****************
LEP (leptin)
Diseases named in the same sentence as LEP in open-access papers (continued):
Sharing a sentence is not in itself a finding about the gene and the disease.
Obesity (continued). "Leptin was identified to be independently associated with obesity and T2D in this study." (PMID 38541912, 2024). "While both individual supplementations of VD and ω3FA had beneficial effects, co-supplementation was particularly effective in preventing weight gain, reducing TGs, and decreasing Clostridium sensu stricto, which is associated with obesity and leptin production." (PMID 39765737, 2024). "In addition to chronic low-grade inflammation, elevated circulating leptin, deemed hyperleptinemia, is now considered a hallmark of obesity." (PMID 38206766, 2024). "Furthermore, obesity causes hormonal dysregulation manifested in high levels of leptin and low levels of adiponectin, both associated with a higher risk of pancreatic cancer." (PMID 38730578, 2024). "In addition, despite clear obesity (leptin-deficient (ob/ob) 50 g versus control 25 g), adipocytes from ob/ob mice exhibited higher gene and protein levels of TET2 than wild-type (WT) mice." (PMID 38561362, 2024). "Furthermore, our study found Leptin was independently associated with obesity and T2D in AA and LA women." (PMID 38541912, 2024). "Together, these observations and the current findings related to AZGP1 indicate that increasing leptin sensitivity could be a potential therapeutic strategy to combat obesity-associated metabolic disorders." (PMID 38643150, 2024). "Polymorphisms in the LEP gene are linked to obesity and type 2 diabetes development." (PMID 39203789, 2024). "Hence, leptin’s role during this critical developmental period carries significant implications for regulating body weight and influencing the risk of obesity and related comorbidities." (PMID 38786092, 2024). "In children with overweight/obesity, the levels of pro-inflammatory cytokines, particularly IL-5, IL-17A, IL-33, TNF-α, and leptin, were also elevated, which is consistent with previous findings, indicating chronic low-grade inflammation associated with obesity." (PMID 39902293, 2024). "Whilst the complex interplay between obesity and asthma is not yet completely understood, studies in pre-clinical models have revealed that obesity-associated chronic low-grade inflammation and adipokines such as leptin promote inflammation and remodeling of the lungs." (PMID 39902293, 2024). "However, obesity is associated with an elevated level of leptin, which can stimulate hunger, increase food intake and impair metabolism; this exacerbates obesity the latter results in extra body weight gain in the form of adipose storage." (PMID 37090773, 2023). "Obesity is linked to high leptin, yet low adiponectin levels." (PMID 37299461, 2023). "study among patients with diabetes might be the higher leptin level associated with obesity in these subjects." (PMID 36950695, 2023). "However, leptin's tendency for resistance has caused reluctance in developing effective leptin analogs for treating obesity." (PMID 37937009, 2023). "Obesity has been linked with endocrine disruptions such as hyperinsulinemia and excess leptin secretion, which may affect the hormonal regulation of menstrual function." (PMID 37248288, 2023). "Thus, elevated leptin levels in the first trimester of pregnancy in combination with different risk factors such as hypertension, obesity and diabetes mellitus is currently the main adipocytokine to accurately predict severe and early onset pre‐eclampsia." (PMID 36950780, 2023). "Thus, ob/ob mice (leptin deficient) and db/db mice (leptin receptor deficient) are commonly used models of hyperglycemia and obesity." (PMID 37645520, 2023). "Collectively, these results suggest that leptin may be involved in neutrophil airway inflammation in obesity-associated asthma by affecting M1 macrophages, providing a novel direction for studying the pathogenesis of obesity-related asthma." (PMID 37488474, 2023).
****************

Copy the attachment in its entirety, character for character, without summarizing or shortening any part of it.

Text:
LEP (leptin)
Diseases named in the same sentence as LEP in open-access papers (continued):
Sharing a sentence is not in itself a finding about the gene and the disease.
Obesity (continued). "Leptin was identified to be independently associated with obesity and T2D in this study." (PMID 38541912, 2024). "While both individual supplementations of VD and ω3FA had beneficial effects, co-supplementation was particularly effective in preventing weight gain, reducing TGs, and decreasing Clostridium sensu stricto, which is associated with obesity and leptin production." (PMID 39765737, 2024). "In addition to chronic low-grade inflammation, elevated circulating leptin, deemed hyperleptinemia, is now considered a hallmark of obesity." (PMID 38206766, 2024). "Furthermore, obesity causes hormonal dysregulation manifested in high levels of leptin and low levels of adiponectin, both associated with a higher risk of pancreatic cancer." (PMID 38730578, 2024). "In addition, despite clear obesity (leptin-deficient (ob/ob) 50 g versus control 25 g), adipocytes from ob/ob mice exhibited higher gene and protein levels of TET2 than wild-type (WT) mice." (PMID 38561362, 2024). "Furthermore, our study found Leptin was independently associated with obesity and T2D in AA and LA women." (PMID 38541912, 2024). "Together, these observations and the current findings related to AZGP1 indicate that increasing leptin sensitivity could be a potential therapeutic strategy to combat obesity-associated metabolic disorders." (PMID 38643150, 2024). "Polymorphisms in the LEP gene are linked to obesity and type 2 diabetes development." (PMID 39203789, 2024). "Hence, leptin’s role during this critical developmental period carries significant implications for regulating body weight and influencing the risk of obesity and related comorbidities." (PMID 38786092, 2024). "In children with overweight/obesity, the levels of pro-inflammatory cytokines, particularly IL-5, IL-17A, IL-33, TNF-α, and leptin, were also elevated, which is consistent with previous findings, indicating chronic low-grade inflammation associated with obesity." (PMID 39902293, 2024). "Whilst the complex interplay between obesity and asthma is not yet completely understood, studies in pre-clinical models have revealed that obesity-associated chronic low-grade inflammation and adipokines such as leptin promote inflammation and remodeling of the lungs." (PMID 39902293, 2024). "However, obesity is associated with an elevated level of leptin, which can stimulate hunger, increase food intake and impair metabolism; this exacerbates obesity the latter results in extra body weight gain in the form of adipose storage." (PMID 37090773, 2023). "Obesity is linked to high leptin, yet low adiponectin levels." (PMID 37299461, 2023). "study among patients with diabetes might be the higher leptin level associated with obesity in these subjects." (PMID 36950695, 2023). "However, leptin's tendency for resistance has caused reluctance in developing effective leptin analogs for treating obesity." (PMID 37937009, 2023). "Obesity has been linked with endocrine disruptions such as hyperinsulinemia and excess leptin secretion, which may affect the hormonal regulation of menstrual function." (PMID 37248288, 2023). "Thus, elevated leptin levels in the first trimester of pregnancy in combination with different risk factors such as hypertension, obesity and diabetes mellitus is currently the main adipocytokine to accurately predict severe and early onset pre‐eclampsia." (PMID 36950780, 2023). "Thus, ob/ob mice (leptin deficient) and db/db mice (leptin receptor deficient) are commonly used models of hyperglycemia and obesity." (PMID 37645520, 2023). "Collectively, these results suggest that leptin may be involved in neutrophil airway inflammation in obesity-associated asthma by affecting M1 macrophages, providing a novel direction for studying the pathogenesis of obesity-related asthma." (PMID 37488474, 2023).